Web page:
Kunu is mostly taken by low class people and the beverage is becoming widely acceptable throughout Nigeria, so this research is embarked upon to improve the nutritional value and acceptability of this product in order to meet the daily dietary requirements of the consumers. Kunu-zaki is a cereal based product which is low in protein content, malting and fortification with soybeans will improve the nutritional quality of the beverage.

2. Materials and Method

The raw materials needed for this study were purchased at Sango market in Ogun State. The packaging material (PET) bottle was purchased from Poly Product Ota, Ogun State. All other chemicals and reagents used in this study were sourced from the Food processing and Central Research Laboratories of Bells University of Technology, Ota, Ogun State.

2.1. Production of Malted Cereals and Legumes

The flow chart for the production of malted cereals and legume is shown on Figure 1. The grains (millet, sorghum and soybeans) were washed separately with tap water and steeped for about 18 hours and drained. The drained grains were spread on a jute bag and kept in a

Figure 1. Flowchart for production of malted cereals.

dark cupboard ,watered at intervals for about 3 days at ambient temperature (25˚C - 30˚C) to germinate. The malted grains (millet sorghum and soybeans) were kilned at about 50˚C - 65˚C. After kilning, the grains were rubbed in between the palms to remove the rootlet.

2.2. Production of Soy Flour

Soy beans (3000 g) were steeped overnight. The rehydrated beans were rubbed in between the hand to remove the hull and washed with clean water. The bean seeds were drained and boiled for about 30 minutes at 100˚C and dried in the oven at 60˚C to obtain the unmalted soy bean. It was milled into flour and packaged. The malted soybeans (2350 g) were also milled and packaged for further processing. The flow chart is shown on Figure 2.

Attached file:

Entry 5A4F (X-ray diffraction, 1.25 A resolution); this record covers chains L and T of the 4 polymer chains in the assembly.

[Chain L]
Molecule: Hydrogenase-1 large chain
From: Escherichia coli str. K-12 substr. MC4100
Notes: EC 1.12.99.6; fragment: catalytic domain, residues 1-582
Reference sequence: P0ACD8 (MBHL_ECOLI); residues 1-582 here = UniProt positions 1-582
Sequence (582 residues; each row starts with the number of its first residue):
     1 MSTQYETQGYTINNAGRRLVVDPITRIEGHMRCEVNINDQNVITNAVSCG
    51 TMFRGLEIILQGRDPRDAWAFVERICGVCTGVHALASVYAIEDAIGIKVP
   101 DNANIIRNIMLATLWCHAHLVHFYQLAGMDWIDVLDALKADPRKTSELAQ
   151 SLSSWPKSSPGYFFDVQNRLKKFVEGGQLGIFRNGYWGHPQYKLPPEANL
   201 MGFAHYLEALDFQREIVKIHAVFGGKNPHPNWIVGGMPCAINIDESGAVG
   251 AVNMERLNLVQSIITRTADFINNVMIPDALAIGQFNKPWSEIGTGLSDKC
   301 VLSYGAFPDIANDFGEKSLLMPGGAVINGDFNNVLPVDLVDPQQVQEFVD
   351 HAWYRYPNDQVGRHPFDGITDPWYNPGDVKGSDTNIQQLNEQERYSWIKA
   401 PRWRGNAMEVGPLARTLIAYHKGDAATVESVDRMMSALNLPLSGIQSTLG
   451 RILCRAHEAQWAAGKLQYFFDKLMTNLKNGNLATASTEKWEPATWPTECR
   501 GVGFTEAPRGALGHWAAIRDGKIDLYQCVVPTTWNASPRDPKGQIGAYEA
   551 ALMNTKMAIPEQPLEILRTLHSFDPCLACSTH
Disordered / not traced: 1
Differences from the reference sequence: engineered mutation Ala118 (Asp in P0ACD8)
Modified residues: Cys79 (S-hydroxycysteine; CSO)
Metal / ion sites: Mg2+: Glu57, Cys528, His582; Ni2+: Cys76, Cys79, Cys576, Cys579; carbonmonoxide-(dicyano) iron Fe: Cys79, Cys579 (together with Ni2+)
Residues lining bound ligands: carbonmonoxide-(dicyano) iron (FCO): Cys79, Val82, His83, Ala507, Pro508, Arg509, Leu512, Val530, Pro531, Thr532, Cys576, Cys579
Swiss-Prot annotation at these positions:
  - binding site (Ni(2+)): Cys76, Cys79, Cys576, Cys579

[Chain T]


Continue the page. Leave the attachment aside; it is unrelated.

2.3. Soymilk Preparation

The soy flour obtained was processed into soymilk. The ratio of water to flour on a weight basis was 10:1. The resulting slurry was then brought to boil for 10 minutes. Then the mixture was filtered through a muslin cloth to remove the filter cake in order to obtain clear soy milk. The ratio of blended malted cereal and malted soymilk is shown on Table 1.

2.4. Preparation of Kunu-Zaki

The flow chart for preparing conventional kunu-zaki is shown on Figure 3. Sand and other solid impurities were removed from the cereals. Then it was soaked for about 48 hours after which the ingredients such as ginger, gar-

Figure 2. Flowchart for the production of soy flour.

Table 1. Ratio of blended malted cereal and malted soymilk (%).

Figure 3. Flow chart for the production of conventional kunu-zaki.

lic, cloves and red pepper were added. It was grinded very well in a hygienic way and sieve with a very clean muslin cloth. It was allowed to settle down and the filtrate was fermented for 24 hours, during which the slurry was allowed to settle and sediment. The supernatant liquid was decanted and the residue was retained. The residue was divided into two. Two-third of the residue was boiled and the one-third was poured into it to produce kunu-zaki. Adequate water was added to meet the satisfactory level of the consumer i.e., not too watery and not too thick. The samples were sieved again in order to remove the soluble material. Sugar was added and was left to ferment for 8 hours. The improved kunu-zaki was mixed with the soymilk at different percentage and is ready for consumption. The malted cereal grains were also used in preparation of kunu-zaki as shown on Figure 4.

3. Physico-Chemical Analyses of Improved Kunu-Zaki

3.1. Proximate Analyses

The proximate analyses were carried out according to the method described by AOAC [6].

3.2. Determination of Total Titrable Acidity

This measures the acidity in samples. It was determined according to the procedure described by AOAC [7]. 10 ml of the sample was measured into a dried and weighed conical flask, and 50 ml of distilled water was added, followed by 0.5 ml phenolphthalein indicator and titrated against 0.1 M NaOH. The end point is reached when a faint pink colour is obtained.

3.3. Determination of Specific Gravity

This was determined using a density bottle. The samples were poured into a 50 ml density bottle and weighed. This is known as the mass. The mass was divided by the volume of the density bottle, to get the density.

3.4. Determination of Amino Acids Profile